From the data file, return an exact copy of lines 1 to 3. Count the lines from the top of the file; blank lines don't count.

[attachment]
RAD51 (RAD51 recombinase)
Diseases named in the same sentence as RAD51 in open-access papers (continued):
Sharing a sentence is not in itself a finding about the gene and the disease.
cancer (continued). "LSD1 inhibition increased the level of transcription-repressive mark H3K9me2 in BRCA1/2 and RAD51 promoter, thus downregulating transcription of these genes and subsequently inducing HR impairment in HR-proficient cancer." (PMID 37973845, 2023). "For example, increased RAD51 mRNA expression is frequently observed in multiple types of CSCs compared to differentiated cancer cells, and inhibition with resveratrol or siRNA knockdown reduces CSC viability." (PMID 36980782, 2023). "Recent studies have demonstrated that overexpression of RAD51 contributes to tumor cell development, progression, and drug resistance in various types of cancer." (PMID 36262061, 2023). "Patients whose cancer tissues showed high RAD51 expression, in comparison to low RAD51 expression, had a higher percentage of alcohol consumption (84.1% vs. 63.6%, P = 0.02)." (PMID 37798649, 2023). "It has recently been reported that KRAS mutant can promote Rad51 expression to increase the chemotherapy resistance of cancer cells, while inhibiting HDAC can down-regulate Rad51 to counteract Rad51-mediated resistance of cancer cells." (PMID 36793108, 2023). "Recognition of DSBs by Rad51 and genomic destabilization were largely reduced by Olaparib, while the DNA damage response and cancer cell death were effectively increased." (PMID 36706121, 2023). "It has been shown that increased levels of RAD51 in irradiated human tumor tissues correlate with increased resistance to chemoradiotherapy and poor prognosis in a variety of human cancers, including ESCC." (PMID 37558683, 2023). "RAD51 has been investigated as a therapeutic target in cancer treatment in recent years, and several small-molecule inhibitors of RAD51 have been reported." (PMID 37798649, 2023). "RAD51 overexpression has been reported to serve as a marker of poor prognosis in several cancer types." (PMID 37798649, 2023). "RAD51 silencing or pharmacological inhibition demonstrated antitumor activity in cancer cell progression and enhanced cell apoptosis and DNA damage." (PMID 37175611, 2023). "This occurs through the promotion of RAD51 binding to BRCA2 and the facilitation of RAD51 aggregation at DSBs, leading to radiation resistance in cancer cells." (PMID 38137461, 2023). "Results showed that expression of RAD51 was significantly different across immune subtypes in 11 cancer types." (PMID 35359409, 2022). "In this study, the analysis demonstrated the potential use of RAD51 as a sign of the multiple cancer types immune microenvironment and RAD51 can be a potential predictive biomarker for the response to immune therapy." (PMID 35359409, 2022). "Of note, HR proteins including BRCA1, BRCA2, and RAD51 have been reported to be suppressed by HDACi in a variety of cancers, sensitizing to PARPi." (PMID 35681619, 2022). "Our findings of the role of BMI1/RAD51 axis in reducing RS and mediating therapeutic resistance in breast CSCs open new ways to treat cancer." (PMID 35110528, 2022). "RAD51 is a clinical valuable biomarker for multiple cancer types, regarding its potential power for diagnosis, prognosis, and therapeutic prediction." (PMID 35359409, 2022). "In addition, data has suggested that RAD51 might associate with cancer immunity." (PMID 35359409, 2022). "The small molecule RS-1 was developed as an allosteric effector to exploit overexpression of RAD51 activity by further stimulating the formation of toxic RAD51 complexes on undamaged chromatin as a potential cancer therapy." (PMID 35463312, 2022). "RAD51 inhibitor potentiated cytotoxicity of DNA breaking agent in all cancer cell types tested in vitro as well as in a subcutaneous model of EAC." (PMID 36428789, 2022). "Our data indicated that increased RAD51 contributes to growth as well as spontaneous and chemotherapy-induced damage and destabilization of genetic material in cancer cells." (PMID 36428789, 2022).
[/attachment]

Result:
RAD51 (RAD51 recombinase)
Diseases named in the same sentence as RAD51 in open-access papers (continued):
Sharing a sentence is not in itself a finding about the gene and the disease.